VPS Windows

By: Jim Sandas

VPS windows come in different styles depending on the anchoring system. The two most common types of these windows are the utility and perforated models, and can either be installed vertically or horizontally, depending on the on the size of the opening. The VPS perforated windows can be installed by a system of cables or rods secured to the face of the window and attached to a uni-strut, a metal bracing device attached to the inside of the building. A steel cable is strung through the top of the VPS, through the uni-strut and attached to a tightening mechanism. It is restrained by either a cable or threaded bolts.

Other VPS windows are installed using a crossbar attached to the window with a spring-loaded side pin. This crossbar is attached to the uni-strut, which is then attached to the inside of the building. It is also restrained by either a cable or threaded bolts. VPS windows are installed by using steel channels, which are fitted at the top and the bottom of the window opening. On both the top and bottom of the window, a steel bar is attached to the window covering with pins. The pins are attached to the bar and inserted into the slits on the side of the window covering.

There's a handful of basic firefighting tools required to gain entry in situations involving VPS windows, including a saw with a 14 inch metal-cutting blade, a Halligan tool, a flat-head axe and either ground ladders or a platform ladder/tower ladder to work from on upper floors. If you're first on the scene, inform the incident commander so the chief can gather the needed resources and develop an attack plan for buildings protected with VPS.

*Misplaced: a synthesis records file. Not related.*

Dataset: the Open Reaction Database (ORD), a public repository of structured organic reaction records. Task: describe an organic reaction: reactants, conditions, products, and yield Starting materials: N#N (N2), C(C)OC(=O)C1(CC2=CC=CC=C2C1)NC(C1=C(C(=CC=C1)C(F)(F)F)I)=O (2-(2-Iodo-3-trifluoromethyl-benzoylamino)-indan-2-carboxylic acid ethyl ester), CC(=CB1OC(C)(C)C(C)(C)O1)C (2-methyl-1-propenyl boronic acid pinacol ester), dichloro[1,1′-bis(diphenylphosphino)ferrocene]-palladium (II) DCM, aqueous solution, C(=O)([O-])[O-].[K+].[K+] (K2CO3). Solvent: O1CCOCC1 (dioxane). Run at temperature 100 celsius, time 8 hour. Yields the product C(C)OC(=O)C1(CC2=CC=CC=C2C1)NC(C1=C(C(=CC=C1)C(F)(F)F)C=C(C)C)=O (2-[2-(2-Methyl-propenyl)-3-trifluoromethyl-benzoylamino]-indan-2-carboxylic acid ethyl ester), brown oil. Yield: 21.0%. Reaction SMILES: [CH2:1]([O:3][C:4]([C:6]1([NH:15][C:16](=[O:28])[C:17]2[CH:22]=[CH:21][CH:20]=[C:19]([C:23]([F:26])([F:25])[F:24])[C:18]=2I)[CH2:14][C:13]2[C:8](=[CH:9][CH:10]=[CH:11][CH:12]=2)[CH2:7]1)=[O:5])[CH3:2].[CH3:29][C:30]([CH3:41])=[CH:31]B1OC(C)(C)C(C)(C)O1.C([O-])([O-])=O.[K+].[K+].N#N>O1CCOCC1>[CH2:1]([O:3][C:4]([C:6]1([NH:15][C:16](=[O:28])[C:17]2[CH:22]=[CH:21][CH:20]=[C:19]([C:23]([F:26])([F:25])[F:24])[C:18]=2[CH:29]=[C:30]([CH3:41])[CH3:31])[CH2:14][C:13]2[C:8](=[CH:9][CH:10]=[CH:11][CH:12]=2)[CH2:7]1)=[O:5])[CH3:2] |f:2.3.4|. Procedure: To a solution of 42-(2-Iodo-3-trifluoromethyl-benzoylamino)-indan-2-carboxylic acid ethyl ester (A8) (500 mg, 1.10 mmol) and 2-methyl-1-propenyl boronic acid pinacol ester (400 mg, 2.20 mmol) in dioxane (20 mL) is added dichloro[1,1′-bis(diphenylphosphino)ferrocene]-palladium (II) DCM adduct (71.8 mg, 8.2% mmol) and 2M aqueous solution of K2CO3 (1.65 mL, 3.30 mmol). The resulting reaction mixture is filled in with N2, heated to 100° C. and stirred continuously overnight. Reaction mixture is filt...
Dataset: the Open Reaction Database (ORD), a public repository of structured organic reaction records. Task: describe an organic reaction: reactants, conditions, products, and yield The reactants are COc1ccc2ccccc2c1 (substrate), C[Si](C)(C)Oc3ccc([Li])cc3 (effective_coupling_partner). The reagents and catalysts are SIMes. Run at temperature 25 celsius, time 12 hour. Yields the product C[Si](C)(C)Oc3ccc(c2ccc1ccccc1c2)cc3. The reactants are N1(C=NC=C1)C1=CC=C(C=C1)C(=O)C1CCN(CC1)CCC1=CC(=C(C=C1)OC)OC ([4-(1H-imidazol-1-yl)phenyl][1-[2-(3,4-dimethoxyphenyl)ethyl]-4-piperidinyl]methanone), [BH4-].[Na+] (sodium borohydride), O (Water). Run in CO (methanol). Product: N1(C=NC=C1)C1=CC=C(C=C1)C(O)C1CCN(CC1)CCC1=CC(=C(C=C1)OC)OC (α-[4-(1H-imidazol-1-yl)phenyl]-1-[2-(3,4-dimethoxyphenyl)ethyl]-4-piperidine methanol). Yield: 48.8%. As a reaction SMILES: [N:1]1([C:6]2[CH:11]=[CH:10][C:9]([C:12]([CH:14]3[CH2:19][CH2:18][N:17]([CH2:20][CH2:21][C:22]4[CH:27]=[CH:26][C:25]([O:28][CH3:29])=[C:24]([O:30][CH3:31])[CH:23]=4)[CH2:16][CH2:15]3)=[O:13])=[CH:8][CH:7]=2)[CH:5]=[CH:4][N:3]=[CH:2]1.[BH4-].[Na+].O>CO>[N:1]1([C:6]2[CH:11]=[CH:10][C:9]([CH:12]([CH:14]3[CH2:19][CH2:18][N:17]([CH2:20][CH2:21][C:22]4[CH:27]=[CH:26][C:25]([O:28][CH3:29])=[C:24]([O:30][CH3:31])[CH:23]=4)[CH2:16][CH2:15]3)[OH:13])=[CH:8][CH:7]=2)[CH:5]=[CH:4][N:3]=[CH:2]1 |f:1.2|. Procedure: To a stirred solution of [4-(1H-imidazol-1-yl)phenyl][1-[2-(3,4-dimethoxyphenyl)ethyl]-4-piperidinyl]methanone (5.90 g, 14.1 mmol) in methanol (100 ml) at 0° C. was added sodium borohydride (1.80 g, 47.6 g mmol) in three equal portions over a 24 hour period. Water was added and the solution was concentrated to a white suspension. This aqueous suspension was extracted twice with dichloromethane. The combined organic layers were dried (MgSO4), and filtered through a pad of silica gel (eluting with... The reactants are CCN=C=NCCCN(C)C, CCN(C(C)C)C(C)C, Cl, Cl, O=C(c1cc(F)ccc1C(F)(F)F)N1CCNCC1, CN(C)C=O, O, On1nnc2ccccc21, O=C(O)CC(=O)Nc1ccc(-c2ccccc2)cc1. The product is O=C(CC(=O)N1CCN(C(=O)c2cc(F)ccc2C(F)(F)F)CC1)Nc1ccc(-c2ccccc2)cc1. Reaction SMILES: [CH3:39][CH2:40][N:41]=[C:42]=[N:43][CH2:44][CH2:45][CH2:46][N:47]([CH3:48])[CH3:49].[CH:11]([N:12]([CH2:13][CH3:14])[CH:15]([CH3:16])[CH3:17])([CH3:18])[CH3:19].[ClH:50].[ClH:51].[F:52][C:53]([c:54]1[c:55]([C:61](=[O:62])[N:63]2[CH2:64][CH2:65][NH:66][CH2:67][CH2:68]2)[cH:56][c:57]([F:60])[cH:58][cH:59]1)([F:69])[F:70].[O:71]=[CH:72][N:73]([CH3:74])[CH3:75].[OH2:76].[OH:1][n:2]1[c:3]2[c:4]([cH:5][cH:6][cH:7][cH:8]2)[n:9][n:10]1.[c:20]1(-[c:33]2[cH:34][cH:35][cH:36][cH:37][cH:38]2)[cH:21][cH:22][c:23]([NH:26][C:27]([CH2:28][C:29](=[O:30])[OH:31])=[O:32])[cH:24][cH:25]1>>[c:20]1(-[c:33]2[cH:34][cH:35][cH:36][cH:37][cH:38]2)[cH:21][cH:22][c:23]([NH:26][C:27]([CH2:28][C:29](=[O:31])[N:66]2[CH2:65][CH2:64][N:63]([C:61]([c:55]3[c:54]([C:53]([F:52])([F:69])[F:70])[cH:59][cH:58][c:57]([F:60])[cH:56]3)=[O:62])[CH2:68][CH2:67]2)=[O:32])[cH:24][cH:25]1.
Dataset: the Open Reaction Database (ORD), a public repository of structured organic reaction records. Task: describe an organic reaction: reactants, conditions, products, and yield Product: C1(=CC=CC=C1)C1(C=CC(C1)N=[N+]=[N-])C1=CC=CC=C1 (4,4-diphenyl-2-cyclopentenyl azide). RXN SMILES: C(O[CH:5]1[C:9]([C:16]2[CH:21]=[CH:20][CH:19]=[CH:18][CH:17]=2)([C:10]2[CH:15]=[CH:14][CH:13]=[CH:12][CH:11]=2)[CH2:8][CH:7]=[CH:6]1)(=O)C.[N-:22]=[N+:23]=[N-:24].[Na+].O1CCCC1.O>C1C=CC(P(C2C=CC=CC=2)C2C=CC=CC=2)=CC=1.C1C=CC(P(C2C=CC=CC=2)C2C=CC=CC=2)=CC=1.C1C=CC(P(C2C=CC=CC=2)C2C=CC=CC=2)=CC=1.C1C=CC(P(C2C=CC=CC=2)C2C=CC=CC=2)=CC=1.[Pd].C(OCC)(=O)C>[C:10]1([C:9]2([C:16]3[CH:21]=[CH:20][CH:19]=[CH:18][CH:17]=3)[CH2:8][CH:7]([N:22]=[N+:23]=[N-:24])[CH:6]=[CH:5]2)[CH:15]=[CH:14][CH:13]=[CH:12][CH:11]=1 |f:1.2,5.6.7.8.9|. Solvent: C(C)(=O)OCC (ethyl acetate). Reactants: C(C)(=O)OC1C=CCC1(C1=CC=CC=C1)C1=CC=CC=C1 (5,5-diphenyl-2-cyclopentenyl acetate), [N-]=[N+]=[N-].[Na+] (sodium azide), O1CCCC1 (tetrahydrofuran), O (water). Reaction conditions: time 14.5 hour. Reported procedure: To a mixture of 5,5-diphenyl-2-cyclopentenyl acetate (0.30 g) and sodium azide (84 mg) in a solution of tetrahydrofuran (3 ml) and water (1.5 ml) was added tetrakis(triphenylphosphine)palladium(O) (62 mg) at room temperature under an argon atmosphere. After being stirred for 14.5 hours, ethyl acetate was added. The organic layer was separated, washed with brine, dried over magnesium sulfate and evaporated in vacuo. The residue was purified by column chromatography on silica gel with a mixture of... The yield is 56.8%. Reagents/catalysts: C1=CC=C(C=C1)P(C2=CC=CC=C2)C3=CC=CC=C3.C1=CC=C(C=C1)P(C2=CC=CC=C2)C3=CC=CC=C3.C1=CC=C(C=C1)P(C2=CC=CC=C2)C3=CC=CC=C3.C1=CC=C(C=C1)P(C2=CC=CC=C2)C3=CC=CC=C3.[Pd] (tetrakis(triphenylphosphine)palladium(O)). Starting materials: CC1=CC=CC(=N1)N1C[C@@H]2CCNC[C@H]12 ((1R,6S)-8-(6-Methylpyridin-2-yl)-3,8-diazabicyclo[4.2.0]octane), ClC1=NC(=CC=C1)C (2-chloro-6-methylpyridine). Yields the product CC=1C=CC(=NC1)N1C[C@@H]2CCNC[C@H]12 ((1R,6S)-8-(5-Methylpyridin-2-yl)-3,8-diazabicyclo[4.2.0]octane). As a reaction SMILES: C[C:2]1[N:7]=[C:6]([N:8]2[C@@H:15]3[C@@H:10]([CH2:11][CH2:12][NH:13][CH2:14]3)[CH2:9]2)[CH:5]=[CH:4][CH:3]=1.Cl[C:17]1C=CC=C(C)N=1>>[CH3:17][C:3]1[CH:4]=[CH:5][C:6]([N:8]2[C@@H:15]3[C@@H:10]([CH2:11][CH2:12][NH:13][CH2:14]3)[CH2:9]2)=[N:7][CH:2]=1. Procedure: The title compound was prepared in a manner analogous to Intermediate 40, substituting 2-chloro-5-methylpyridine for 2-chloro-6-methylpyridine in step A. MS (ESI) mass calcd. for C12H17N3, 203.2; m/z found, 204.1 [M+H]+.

After that, there are a number of steps a firefighter must take before getting through a VPS window. Primarily, a firefighter must determine where the VPS unit is attached to the frame. These points are usually visible on the face of the VPS window. These attachment devices can either be metal tabs, metal rivet fasteners or threaded anchors. These attachment points will indicate the use of cables or rods which connect the VPS window to the uni-strut which is attached on the inside of the building. The number of attachment points will indicate the number of cables and rods used to secure the VPS window.